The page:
Now imagine being thrown into a system like this in an international city, where a foreign language and unspoken customs present new challenges, and where you likely don’t have the time or budget to spend weeks immersing yourself in your new surroundings. This can be even more challenging when conducting research digitally, miles away from the market — our new normal for now.

If you’re reading this, we’re sure you already know there’s a lot to consider when conducting international research, whether it be qualitative or quantitative in nature, and whether it be in-person or remote. But like many others, you may be wondering how to balance quality and rigor with speed, cost, and a compelling lede. 

In this post and its follow-up, we’ll use our experience as global brand consultants to go in-depth on what it takes to execute a successful international project that can help drive your global brand strategy. First up, how to approach research as thoroughly and planned-out as a social scientist… 

How to Design Your Global Market Research Like a Social Scientist

#1. Partner with experts in the field. 

It’s imperative to treat international research partners as members of your own team. Bring them into the research design process before a project is even sold. Your goal should be to create work plans with empathy and respect for your participants, rather than business assumptions about the market. Having a local researcher guide ensures you’re set up for success from a cultural, logistical, and strategic perspective from day zero. 

It’s also important to invest the time in consulting client stakeholders from both the U.S. and the international market when scoping and designing research — that way, you can leverage their local expertise of the target consumer and brand in that market. The importance of collaborating with stakeholders isn’t unique to international research, of course — but it can be more difficult due to language barriers, time zones, and company silos. Making this a priority from the start isn’t always easy, but it’s worth it, especially when it comes to tip #2.

#2. Understand the difference between translation and localization — and build time into your project timeline for both. 

Nailing both translation and localization usually requires deep market knowledge and insider company knowledge, so it’s a good thing you’ve already got research partners and clients in your specific market on board to help!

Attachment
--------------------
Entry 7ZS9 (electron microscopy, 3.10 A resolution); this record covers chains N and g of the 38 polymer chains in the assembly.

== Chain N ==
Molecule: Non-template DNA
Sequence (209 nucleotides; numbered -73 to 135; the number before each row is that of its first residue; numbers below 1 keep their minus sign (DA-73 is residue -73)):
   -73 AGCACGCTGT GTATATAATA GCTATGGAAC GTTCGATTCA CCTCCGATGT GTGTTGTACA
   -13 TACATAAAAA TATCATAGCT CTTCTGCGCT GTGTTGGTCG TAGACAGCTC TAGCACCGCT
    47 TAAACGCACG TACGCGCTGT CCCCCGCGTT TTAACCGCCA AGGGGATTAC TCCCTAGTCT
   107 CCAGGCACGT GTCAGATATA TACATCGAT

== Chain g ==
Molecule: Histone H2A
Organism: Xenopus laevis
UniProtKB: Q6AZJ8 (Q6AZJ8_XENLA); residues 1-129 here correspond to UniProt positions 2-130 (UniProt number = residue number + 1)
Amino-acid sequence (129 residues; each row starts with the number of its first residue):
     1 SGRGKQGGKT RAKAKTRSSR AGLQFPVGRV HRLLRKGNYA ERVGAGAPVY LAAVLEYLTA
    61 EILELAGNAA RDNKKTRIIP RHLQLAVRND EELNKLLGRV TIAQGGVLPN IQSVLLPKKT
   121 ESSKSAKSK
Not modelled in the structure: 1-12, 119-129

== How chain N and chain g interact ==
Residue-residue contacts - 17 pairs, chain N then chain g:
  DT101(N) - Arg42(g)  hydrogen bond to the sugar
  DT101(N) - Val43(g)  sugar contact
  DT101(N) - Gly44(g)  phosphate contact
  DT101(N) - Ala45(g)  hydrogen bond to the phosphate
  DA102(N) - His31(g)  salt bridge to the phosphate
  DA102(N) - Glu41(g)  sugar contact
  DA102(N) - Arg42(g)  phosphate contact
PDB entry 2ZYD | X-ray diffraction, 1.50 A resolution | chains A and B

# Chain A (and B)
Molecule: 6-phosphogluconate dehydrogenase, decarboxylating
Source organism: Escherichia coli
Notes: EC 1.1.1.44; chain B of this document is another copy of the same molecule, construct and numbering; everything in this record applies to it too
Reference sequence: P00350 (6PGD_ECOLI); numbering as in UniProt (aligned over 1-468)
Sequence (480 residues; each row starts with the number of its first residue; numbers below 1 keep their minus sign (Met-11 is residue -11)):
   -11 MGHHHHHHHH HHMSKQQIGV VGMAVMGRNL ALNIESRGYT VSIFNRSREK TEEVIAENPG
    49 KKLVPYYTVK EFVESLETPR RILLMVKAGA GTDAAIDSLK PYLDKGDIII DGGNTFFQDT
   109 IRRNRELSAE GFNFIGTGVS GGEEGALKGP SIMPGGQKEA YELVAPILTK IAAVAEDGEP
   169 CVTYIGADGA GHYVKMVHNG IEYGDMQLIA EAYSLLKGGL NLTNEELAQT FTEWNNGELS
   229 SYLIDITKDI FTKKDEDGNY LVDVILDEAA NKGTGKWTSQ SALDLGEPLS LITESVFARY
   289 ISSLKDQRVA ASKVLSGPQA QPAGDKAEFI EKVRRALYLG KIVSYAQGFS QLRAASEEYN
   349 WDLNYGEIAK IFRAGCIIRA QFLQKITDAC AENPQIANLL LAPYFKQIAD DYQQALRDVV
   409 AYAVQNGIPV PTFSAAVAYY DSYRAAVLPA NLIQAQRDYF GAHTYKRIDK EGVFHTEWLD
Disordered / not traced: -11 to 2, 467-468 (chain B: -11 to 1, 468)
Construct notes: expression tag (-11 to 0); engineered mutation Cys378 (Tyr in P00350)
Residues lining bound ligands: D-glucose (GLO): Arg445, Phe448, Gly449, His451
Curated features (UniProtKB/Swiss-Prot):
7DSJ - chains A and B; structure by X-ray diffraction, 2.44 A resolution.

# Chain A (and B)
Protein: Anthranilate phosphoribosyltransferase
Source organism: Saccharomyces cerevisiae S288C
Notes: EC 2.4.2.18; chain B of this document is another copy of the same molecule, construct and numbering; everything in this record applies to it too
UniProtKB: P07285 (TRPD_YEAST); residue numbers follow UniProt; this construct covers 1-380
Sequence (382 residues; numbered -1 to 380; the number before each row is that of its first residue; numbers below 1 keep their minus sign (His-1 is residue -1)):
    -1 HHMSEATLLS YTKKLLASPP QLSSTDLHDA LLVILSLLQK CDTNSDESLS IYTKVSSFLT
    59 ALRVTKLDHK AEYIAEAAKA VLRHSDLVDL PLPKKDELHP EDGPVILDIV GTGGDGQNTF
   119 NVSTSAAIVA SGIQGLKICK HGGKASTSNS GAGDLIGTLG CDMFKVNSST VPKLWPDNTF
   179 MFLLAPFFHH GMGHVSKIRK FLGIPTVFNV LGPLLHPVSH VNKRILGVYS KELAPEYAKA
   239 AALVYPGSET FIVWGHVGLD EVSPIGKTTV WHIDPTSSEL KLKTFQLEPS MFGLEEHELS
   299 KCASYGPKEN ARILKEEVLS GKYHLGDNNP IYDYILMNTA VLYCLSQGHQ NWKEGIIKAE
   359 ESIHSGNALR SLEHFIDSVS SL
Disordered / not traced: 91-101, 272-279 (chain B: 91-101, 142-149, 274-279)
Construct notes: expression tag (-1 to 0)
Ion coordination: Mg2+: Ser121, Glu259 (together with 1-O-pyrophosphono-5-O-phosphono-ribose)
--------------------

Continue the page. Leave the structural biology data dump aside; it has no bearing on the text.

Translation is all about capturing the essence of what consumers say during research. Translation is at its best when it can take turns of phrase in a local language and make sure the meaning is captured in your native language so key insights aren’t lost in the process. 

Pro Tip: Just because the foreign market you’re doing research in speaks English, that doesn’t mean you should skip the translation phase when creating a discussion guide/questionnaire, or reporting back insights to your team. You’d get misleading results asking consumers in England about “chips” when doing a study on potato chip brands. People might start talking about fries, not what they know as “crisps”!

While translation may seem fairly straightforward — and with a translator on your team, it usually is — it’s important to involve market stakeholders as soon as possible when thinking through even the most baseline translation needs. Oftentimes, these affect other considerations like recruiting and simultaneous translation for live qual work.

For example: When designing co-creations for research in Malaysia, we knew there were three potential languages in which we might need to test stimuli: Malay, Cantonese, or English. It turned out that the company did all its local marketing in English — a counterintuitive fact which neither our U.S.-based client or our Malaysian research partners had been able to confirm. Getting this info from the Malaysian client team as soon as possible was crucial in ensuring we didn’t waste valuable resources and showed up with the right materials in hand. It also impacted our recruiting criteria: we knew we had to select Malaysian participants who could speak and read English for the study.